I understand your reasoning in culling a population of animals that is increasing beyond capacity and it is of course a method used effectively around the world for a variety of animal species. However, I don’t think that it is that simple a situation in WA. The global population of sharks is decreasing, very rapidly. In WA they are increasing- perhaps because of the increase in whales that you mentioned, perhaps also because of the huge decrease in fish populations elsewhere (caused by over fishing worldwide), eitherway sharks are having to look elsewhere for food. The result of this is that they are congregating in areas, rather than spreading out as normal. This was also seen in the last few years in the Red Sea (though there were additional factors in that story!) This ‘congregating’ manifests itself as an apparent increase in sharks, but it is just a congregation of ‘what’s left’ as it were. Which is another reason, beyond a cull’s proven lack of effect (Hawaii), that I agree with you that Brazil’s example is a better one to follow. It seems it would be better for both protection of swimmers *and* the marine ecosystem, upon which we all rely.

    Now how to make the government listen to us?!

  • 5
    Russell wrote on 28 January 2014:

    How to make the government listen?

    Well, the first thing is not to mis-characterise the situation (“Twenty deaths have occurred in Western Australia due to sharks, over the last one hundred years” & “May I remind you at this point that the ‘numbers getting through’ have resulted in 20 fatalities in Western Australia since World War I.”) because the government will just think you don’t understand their position and have no options to offer them.

    While groups like the surfers’ association was calling for action, they were opposed by conservationists saying that the sea was the sharks’ territory, not ours, or that we aren’t on their menu, just in the way, or that driving is riskier than swimming etc etc. None of that helps the government. Offering an option like the Brazilian one hopefully allows a large majority to agree on the least bad option – the government will follow.

    (Just to add that I’ve never voted for the party currently in government – in Australia we have a much more effective Greens Party than you have in the UK, and I’ve voted for them, in every election, since they were formed).

  • 6
    Emma-Louise Nicholls wrote on 28 January 2014:

    Yes indeed! But I don’t believe they didn’t know of this option before. I know the results of the SCP in Brazil, for example, was published in the journal ‘Animal Conservation’ late last year. Things don’t have to get to that stage to be known about by people who *surely* did their homework before deciding on a plan of action?!

    On a side note, I have conceded previously that I should have been clearer in the wording of my article. But it is unfair to say I have misquoted and mischaracterised information as the part to which you keep referring is followed in the article by the point that the cull was proposed three years ago. That was before the recent increase which has induced the current cull. I don’t want to start an argument as it serves no benefit but I feel it is unfair to misquote the article in order to criticise it as you continue to do.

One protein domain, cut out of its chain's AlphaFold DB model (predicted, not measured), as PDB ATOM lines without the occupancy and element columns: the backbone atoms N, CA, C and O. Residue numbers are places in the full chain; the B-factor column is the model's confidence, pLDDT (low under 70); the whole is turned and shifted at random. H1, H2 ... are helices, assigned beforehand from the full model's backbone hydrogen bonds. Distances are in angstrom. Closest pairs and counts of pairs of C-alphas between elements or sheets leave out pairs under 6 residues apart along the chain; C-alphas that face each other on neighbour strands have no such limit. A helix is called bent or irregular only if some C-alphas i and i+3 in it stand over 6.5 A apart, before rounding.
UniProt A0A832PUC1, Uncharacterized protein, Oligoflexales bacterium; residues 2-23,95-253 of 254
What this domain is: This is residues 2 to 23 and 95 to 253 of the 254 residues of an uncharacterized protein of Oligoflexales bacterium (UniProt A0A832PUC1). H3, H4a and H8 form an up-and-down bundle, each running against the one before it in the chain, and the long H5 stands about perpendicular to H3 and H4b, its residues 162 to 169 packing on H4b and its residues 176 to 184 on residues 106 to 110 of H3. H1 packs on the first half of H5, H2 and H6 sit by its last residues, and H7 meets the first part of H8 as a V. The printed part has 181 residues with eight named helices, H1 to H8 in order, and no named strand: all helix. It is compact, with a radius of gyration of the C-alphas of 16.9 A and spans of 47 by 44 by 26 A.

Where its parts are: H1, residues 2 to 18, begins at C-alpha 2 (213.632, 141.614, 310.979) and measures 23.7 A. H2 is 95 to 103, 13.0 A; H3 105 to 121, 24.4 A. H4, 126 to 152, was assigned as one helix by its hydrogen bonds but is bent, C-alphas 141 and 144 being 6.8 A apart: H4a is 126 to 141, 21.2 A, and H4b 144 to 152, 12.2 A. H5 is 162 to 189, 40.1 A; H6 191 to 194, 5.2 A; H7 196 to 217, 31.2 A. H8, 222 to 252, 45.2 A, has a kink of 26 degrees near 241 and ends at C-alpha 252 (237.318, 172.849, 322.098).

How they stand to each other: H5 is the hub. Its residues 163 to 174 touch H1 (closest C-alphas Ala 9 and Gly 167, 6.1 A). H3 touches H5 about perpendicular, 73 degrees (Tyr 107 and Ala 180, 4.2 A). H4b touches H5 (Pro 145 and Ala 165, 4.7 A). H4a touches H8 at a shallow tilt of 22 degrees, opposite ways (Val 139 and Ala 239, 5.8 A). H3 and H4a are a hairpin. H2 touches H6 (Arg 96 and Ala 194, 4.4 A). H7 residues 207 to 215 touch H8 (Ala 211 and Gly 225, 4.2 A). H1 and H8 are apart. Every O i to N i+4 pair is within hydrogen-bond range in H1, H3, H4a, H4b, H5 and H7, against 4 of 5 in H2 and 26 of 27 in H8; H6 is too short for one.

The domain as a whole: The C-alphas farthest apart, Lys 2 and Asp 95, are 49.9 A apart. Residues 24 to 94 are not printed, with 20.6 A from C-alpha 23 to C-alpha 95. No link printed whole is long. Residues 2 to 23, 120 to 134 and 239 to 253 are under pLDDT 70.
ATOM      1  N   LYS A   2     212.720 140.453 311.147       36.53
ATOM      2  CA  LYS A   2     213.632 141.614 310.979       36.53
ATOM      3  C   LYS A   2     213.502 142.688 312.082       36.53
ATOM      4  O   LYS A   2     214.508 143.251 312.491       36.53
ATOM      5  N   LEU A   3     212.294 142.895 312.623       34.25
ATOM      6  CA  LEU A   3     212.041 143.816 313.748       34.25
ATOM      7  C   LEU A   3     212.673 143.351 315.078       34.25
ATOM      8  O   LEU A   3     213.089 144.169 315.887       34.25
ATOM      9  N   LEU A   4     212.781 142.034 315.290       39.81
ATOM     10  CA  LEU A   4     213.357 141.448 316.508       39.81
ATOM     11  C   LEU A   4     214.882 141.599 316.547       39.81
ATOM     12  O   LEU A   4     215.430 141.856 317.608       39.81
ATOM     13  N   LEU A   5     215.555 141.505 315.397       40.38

• 7
    Russell wrote on 29 January 2014:

    I repeated my claim that your post included a mis-representation in response to your question on how to influence the government – because that’s how not to do it, it simply puts you in the opposition camp. Being an opposition can work if you can garner enough support, but it’s probably the long way to go about change.

    Presumably the government policy is based on advice from the Fisheries Department, and I assume the Department knew about the Brazilian experiment. But, and I’ve been following the issue, I haven’t seen any of the government’s critics directly raise the Brazilian option with the Minister or Premier, so that we could get a response on it from the government.

    Meanwhile, the government has set up a new website for your enjoyment: http://sharksmart.com.au/

  • 8
    Ben Fitzpatrick wrote on 2 February 2014:

    The drum-lining policy is costing potentially millions of dollars, whilst simultaneously jeopardizing a groundbreaking taxpayer funded research program on white sharks. It is attracting sharks to our most popular beaches and placing swimmers at risk, in an attempt to catch and kill the tiny proportion of individual animals greater then 3 m of a highly protected, threatened and poorly understood species, that may potentially but highly unlikely pose a risk to humans. Drum-lining indiscriminately catches and inhumanely treats far more non-target species and undersized target sharks then target animals and runs the risk of impacting the very ecosystem that is the lifeblood of Western Australia’s lifestyle, livelihood and appeal. In so many ways this policy is wrong.

  • 9
    Emma-Louise Nicholls wrote on 3 February 2014:

    Agreed Ben.

    And now it seems, individuals LESS than the 3 metre total body length bench mark are no longer safe either:

  • 10